During Arcada's course I worked on 2 games and 1 prototype (which I do plan to turn into a proper game), and the catch is, that I would not play them. If I saw any of them in, say, Google Play, I would scroll by. At best, I would play them for a couple of minutes. But working on them, testing every little thing, testing their "flow" and "feel"… I really enjoyed that. Knowing that I can get this kind of enjoyment from the process – means a lot. There is still a chance that if I get to do this professionally, that at some point I will realize, that this is not for me after all, but it is a small one.
Embrace the Random
I also learnt that I am not a good manager. Or maybe more like "was reminded of that". When I was working in teams, I was taking on project management, essentially, more because I was coding, so it was somewhat easier for me to see the whole picture of what is required, but… I talk a lot. I write a lot. That may work (to an extent) for product manager, but I think it may not be as good for project manager. That role can benefit from a person being more concise, more specific, and… Starting planning and managing from the very beginning, instead of when a deadline is approaching, and you essentially need to figure out what you can do with the limited assets that you have, while not pushing too much on other team members.
On the other hand, I am more of a "embrace the random" kind of guy (© Tool, "Lateralus") in this sense. Not that I don't or can't plan, but still. In fact, this is also a good skill. Concepts of both full games came into being from randomness. Jiangshi did not start as a game about a vampire: we did not realize that we had to change all the art in "Fire Jump", we started talking about vampires (they fit the changed mechanics), I randomly googled "jumping vampire", learnt that is totally a thing, and Nguyen said, that she grew up on stories about them, and as result, we got the theme for the game. Similar thing was with Radical Resonance: Robin shared an idea of a side-scroller with jetpack, I said that making jetpack feel "right" may be too difficult with my skill and our time limit, then at some point shared a thought of not flying constantly, and that somehow led to Robin talking about flying using soundwaves from a speaker/amp, which in turn got us to the final game idea.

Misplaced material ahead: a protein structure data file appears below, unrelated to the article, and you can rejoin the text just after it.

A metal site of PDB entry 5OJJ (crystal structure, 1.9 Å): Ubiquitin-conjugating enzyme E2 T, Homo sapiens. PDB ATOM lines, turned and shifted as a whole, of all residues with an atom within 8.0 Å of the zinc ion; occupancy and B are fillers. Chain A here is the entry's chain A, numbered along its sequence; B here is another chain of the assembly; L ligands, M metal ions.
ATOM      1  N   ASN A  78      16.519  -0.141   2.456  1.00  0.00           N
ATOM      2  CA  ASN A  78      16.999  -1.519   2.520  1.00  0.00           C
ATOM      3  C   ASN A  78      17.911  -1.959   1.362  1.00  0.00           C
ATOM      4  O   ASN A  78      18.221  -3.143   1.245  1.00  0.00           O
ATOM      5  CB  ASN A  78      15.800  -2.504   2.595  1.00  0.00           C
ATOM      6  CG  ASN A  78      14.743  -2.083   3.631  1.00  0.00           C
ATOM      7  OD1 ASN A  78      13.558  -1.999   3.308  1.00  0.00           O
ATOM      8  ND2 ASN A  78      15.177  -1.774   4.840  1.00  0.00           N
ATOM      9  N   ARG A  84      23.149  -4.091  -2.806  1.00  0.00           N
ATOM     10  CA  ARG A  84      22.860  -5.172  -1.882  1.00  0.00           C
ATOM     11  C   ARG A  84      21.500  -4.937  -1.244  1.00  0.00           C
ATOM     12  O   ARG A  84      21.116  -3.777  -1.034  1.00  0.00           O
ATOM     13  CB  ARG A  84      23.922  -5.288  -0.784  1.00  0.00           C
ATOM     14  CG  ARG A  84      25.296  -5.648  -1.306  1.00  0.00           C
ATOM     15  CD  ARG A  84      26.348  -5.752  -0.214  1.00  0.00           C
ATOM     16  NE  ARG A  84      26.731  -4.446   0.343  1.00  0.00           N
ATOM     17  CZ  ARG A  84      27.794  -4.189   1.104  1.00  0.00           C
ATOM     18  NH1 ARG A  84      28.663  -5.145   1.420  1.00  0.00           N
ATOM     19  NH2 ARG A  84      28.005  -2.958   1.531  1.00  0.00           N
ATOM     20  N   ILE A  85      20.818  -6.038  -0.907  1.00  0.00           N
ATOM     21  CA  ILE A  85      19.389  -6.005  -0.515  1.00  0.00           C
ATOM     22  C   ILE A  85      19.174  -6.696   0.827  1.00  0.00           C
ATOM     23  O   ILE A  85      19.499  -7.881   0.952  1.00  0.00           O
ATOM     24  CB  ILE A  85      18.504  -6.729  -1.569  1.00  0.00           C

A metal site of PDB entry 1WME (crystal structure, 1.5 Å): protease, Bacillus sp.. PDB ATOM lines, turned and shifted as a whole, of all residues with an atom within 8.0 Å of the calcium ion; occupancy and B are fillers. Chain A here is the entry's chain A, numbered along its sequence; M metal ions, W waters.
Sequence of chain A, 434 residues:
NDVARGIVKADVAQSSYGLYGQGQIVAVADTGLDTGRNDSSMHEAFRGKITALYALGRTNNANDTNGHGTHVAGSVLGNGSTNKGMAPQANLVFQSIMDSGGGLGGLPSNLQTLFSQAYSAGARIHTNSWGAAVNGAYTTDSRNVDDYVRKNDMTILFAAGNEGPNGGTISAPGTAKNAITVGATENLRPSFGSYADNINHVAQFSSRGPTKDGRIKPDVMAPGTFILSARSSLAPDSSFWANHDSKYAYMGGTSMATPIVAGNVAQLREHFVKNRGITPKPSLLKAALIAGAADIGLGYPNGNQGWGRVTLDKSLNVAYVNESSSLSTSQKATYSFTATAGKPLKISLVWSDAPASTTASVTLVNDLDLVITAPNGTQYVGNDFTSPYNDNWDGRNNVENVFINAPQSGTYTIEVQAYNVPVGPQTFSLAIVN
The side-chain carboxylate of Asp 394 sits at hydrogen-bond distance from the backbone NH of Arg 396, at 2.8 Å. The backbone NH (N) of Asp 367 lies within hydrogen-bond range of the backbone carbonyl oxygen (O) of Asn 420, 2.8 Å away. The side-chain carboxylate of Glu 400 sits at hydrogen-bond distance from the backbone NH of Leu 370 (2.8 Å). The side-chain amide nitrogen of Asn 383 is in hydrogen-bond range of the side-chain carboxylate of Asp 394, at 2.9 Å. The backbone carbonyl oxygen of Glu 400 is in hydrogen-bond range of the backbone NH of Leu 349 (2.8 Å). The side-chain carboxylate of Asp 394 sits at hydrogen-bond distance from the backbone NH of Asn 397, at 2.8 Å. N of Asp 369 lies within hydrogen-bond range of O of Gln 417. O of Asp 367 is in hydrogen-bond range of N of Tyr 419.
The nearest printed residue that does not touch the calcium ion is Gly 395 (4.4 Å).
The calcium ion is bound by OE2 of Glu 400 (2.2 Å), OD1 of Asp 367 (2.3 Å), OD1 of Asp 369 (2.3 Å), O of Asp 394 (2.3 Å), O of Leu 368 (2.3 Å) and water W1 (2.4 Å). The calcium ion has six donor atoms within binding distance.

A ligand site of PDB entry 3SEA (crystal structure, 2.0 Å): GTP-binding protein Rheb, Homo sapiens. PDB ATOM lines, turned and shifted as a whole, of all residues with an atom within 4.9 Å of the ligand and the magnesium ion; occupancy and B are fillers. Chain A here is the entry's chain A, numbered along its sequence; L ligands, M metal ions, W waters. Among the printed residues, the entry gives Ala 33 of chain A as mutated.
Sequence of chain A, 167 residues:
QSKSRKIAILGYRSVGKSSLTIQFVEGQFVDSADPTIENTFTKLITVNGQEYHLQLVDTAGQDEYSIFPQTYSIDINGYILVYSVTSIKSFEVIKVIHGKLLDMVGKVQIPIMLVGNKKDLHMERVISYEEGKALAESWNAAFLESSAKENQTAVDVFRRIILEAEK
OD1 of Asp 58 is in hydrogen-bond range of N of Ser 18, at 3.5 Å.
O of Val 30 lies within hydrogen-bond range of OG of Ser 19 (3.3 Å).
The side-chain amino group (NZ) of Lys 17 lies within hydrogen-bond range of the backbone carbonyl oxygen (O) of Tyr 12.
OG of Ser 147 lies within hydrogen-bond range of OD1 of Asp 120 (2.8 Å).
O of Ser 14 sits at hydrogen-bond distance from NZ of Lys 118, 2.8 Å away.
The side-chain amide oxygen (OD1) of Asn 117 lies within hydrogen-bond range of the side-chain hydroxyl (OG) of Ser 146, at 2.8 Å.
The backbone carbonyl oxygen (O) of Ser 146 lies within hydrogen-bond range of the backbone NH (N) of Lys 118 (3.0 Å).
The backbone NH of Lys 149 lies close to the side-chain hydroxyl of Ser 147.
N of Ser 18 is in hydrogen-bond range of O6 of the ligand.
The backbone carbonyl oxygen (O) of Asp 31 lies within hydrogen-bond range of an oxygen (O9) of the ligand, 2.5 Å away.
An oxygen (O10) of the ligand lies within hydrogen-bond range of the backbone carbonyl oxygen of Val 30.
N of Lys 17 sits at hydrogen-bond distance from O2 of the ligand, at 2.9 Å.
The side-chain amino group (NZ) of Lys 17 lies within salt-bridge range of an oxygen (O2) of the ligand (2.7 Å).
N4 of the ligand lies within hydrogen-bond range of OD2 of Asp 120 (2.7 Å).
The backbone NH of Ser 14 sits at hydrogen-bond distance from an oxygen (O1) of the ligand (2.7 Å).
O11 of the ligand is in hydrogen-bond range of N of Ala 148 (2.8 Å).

People Are People
Probably the last thing that I learnt (once again) is that people are different. Some of the people I worked with during the course are "powerhouses". Highly productive, highly efficient, very "on-point". Others… Less so. The result of the work that they did share during the projects' life cycle was good, no arguments there at all, but sometimes it felt like they were not really "there". Not that into it. Maybe because something was going on in their regular lives outside the course, maybe because they realized that this is not exactly what they want to be doing… I do not know the reasons and I am not sure they matter, in the end.
What matters is that, again, I am not a good manager. I believe that I failed them as one. I was not able to find a way to bring them to their peak and help them stay at it. Help them be involved, help them be productive, efficient. This kind of "enablement" is part of a good manager's responsibilities.
Regardless, I have increased my network. I have no idea if that will help me with becoming a gamedev professional, but for this we'll just have to wait and see. What I am 100% sure of is that I will finish Dangerous Dave: Endless Nightmare, and I will also try to integrate all 3 games with my website for leaderboards.
And hopefully, make more games, no matter how small.